BMW BOXER R1 DESMO Test: Stillborn Superbike

Only test ever made by any journalist of BMW’s prototype Boxer Superbike

A quarter of a century ago in 1992, BMW unveiled its born-again Boxer R1100, the descendants of which are still with us today in R1200 guise. This fuel-injected eight-valve twin with Telelever front suspension underpinned the German manufacturer’s resurgence in the following decade, when BMW Motorrad’s sales volume tripled from a mere 30,000 bikes a year at the start of the 1990s to close on 90,000 units annually by the turn of the millennium. BMW sold 145,032 motorcycles to customers in 2016, compared to 136,963 in 2015 – and that spiralling growth began exactly 25 years ago this year.

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But at the same time as creating the all-new high-cam five-speed engine, code-numbered R259, that would power the resurgent Boxer family, BMW Motorrad’s Technical Director Dr. Burkhard Göschel gave his 200-strong team of R&D engineers another task. This was to develop a liquid-cooled dohc six-speed Superbike racer, still employing BMW’s trademark flat-twin Boxer engine format, but developed to deliver competitive performance versus the 90º V-twin desmo Ducati that was by then established as the bike to beat in World Superbike racing. For the Italian company won the title in 1990 when Raymond Roche overturned two years of Honda domination to prove twins could indeed beat fours – especially with a 250cc capacity advantage (1000cc against 750cc) and reduced 140kg minimum weight limit, against 165kg for fours and triples. 

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However, BMW hadn’t road raced competitively for 15 years, not since the dawn of Superbike racing in the mid-’70s when the Butler & Smith R90S Boxers ridden by Reg Pridmore and Steve McLaughlin won both the first-ever Daytona Superbike race and the inaugural AMA Superbike title, while across the Atlantic Helmut Dähne took his R90S BMW to victory in the Isle of Man Production TT. Since then, the German company had sat on the sidelines while its Italian counterpart Ducati swam against the tide with its desmo V-twin, eventually turning it into the dominant force of Superbike racing. At the same time, though, BMW Motorrad’s four-wheeled cousins had transformed their brand image from slightly stuffy to ultra-sporty via a racing campaign yielding serial Touring Car race wins and titles, with spinoff showroom success in their wake.

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So, as a means of following in the tyretracks of their car counterparts, and endowing the German firm’s motorcycles with the same kind of sporting allure as the products of its car division, BMW Motorrad management decided to develop a prototype Boxer Superbike racer, to see if it could be made competitive with the Ducati paragon – in which case a customer street version would surely have followed, to allow the company and its customers to go Superbike racing with the result. So in 1990, at the same time as producing the born-again Boxer road bike’s air/oil-cooled engine – commonly known as the Oilhead motor – BMW’s chief engine designer Heinz Hage and his R&D team set to work creating a second, completely different watercooled flat-twin engine under the R1 label. But with a 1000cc ceiling for Superbike twins, this had nothing in common with the concurrent R1100 volume production motor – indeed, BMW literally turned that design upside down to create what it was hoped would be a competitive and practical race package.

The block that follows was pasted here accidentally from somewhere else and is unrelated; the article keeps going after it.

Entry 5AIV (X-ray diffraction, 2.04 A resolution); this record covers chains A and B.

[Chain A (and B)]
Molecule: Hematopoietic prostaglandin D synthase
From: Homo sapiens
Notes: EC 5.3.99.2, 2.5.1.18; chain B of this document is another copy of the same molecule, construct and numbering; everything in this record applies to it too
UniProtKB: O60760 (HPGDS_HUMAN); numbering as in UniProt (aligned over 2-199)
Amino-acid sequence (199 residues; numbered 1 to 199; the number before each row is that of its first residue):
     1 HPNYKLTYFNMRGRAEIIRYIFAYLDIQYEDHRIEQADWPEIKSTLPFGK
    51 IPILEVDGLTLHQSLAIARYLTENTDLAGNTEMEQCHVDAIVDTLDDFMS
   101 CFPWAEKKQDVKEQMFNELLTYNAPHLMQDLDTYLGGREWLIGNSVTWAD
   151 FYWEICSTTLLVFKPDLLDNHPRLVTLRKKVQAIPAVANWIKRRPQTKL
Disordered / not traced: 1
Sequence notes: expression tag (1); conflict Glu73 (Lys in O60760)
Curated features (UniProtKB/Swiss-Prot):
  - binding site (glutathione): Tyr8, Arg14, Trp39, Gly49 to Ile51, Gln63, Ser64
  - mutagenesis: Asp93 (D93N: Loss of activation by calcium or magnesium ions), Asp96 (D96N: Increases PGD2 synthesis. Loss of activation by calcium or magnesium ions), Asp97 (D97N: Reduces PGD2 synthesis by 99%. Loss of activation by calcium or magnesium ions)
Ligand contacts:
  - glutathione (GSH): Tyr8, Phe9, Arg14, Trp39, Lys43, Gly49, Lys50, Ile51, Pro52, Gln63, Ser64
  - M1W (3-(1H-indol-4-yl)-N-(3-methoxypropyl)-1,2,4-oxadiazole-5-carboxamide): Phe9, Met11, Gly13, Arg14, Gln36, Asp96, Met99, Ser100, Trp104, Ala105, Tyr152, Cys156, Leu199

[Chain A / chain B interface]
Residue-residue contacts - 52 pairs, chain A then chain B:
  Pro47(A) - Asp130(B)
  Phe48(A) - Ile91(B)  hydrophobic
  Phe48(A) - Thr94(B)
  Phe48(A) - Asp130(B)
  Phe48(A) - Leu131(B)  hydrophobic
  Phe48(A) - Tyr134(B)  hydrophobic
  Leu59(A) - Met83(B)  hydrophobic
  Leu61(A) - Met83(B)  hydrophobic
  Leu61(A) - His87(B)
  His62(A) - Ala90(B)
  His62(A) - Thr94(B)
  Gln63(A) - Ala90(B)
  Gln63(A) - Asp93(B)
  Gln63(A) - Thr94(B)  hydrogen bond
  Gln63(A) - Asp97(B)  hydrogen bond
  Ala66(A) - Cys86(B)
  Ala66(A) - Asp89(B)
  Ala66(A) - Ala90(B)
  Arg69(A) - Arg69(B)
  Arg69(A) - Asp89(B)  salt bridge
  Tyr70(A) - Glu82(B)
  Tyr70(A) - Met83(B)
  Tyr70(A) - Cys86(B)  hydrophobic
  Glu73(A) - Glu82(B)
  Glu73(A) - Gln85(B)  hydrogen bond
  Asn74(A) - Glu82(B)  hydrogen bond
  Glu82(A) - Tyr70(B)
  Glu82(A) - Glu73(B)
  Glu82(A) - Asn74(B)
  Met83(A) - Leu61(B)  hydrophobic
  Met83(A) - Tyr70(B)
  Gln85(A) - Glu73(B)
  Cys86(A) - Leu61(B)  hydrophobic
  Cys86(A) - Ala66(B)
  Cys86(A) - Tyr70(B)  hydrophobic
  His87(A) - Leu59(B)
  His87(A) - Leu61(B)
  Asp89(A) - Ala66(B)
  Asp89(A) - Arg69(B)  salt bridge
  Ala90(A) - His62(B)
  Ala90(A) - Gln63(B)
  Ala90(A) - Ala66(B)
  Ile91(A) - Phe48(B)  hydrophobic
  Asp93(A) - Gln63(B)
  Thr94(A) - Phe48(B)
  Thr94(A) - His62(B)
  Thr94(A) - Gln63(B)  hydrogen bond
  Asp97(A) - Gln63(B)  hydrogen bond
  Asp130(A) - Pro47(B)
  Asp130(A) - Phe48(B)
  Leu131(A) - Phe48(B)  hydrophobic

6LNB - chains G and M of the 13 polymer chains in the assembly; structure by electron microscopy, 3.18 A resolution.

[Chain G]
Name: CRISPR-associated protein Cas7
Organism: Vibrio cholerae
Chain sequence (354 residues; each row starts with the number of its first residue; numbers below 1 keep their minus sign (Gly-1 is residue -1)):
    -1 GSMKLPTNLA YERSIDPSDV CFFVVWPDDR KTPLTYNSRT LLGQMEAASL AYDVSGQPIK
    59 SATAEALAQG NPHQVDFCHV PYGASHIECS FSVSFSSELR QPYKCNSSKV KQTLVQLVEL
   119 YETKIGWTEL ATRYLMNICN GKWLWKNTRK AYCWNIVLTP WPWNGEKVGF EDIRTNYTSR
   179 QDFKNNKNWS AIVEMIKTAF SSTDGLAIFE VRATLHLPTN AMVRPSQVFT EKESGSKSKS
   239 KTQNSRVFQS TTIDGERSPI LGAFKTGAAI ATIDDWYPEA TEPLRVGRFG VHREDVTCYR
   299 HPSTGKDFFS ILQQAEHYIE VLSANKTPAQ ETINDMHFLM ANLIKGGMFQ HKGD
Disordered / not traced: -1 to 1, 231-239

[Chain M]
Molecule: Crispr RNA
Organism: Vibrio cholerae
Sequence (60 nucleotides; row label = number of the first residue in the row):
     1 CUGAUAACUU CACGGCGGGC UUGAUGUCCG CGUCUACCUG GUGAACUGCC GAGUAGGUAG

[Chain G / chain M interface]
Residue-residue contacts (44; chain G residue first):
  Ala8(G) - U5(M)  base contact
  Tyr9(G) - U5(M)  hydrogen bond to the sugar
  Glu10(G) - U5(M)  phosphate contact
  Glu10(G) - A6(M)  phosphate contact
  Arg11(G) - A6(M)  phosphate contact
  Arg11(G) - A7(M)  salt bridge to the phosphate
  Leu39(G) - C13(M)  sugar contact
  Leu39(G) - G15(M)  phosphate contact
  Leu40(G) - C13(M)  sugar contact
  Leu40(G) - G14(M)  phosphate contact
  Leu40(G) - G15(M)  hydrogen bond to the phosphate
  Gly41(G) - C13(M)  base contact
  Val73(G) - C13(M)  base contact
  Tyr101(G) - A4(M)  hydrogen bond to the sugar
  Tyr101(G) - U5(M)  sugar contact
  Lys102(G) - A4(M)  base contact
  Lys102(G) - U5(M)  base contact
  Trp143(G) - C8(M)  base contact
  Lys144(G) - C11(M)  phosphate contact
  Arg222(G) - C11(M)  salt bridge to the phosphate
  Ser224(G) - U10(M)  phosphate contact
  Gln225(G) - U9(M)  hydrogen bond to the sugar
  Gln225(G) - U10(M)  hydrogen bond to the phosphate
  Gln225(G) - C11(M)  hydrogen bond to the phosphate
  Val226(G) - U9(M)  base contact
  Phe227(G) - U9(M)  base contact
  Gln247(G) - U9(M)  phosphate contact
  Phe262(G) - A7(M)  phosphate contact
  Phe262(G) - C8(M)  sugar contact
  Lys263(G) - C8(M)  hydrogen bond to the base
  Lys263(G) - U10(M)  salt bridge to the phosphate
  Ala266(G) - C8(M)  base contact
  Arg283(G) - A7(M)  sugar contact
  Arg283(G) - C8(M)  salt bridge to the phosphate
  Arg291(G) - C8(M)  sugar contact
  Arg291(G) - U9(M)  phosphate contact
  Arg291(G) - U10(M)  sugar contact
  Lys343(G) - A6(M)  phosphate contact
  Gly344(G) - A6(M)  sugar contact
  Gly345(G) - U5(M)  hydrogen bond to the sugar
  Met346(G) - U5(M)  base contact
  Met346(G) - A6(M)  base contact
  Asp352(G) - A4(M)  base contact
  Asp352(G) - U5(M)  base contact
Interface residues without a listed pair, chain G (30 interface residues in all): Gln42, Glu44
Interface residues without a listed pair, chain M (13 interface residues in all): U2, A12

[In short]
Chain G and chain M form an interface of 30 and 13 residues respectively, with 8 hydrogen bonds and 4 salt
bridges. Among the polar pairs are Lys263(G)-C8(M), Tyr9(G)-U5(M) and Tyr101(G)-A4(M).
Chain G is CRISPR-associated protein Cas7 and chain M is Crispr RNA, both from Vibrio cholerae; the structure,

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This entailed firstly reversing the layout of the traditional Boxer engine, by placing ancillary parts like the alternator and starter motor normally positioned on top of the flat-twin motor, instead beneath the raised cylinders of the R1, to help achieve the substantially improved ground clearance at full lean needed with slick tyres. While retaining BMW’s traditional shaft final drive via the by then established Paralever rear end, an all-new six-speed gearbox was located beneath the motor rather than behind it as on street Boxers, driving through a sintered-bronze single-plate dry clutch with diaphragm operation. This transmission was readily extractable so that internal ratios could be swapped inside 30 minutes in the pit garage, GP-style.

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At the same time, Hage and his team rotated the horizontal Boxer cylinders 90-degrees to deliver improved induction and a more rational riding position. So, instead of the exhausts exiting out the front of the sticking-out cylinders, and the throttle bodies mounted behind them (where they usually interfered with the rider’s feet, often requiring the seat to be located further rearwards than was ideal in terms of overall weight distribution), thanks to the extra space provided by the RennBoxer’s revised architecture, and the fact the engine was mounted high in the frame with the crankshaft no less than 520mm above the ground, on the R1 the exhaust ports pointed at the ground, and the intake at the sky. This layout delivered 100% downdraught for the twin 54mm throttle bodies, each fitted with a single side-mounted injector, and a TPS throttle position sensor linked to the Bosch EFI. These were fed via vertical ducts from the airbox located in the front part of the fuel tank shroud, with the 18-litre fuel load carried behind in a tank extending downwards. At the same time, the four-valve cylinder heads with chain-driven double overhead camshafts saw the lower (exhaust) camshafts staggered slightly so that they snuggled closer to the piston than the inlet cams, in order to further improve ground clearance at full lean. This trick was later emulated by Ducati on their 1996 V-twin’s lower, horizontal, cylinder, to let the engine be mounted further forward in the frame, without the front tyre hitting it under braking. But BMW had the idea first, same as the R1’s 98 x 66 mm engine dimensions, later adopted by Ducati themselves in 1995, and by Suzuki on its TL1000R 90º V-twin Superbike later in the decade.

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But dues were reversed when it came to the R1 Boxer’s cylinder head design. For Burkhard Göschel had been a top engineer at Daimler-Benz before joining BMW’s car division in the 1980s, transferring to the Motorrad side in 1989 by which time the R1100 Boxer project was well under way, its overall format having been agreed back in 1986. Göschel was a fan of desmodromic positive valve operation, not only because of its proven worth in Ducati’s Superbike application, but also from studying the ultra-successful Mercedes-Benz W196 GP racer during his time there. This dominated the Formula 1 World Championship for two seasons in 1954-55 with its desmodromic straight-eight engine, which also powered Stirling Moss and World Sidecar champion Denis Jenkinson to victory in the 1955 Mille Miglia – the only time a non-Italian car ever won that gruelling race.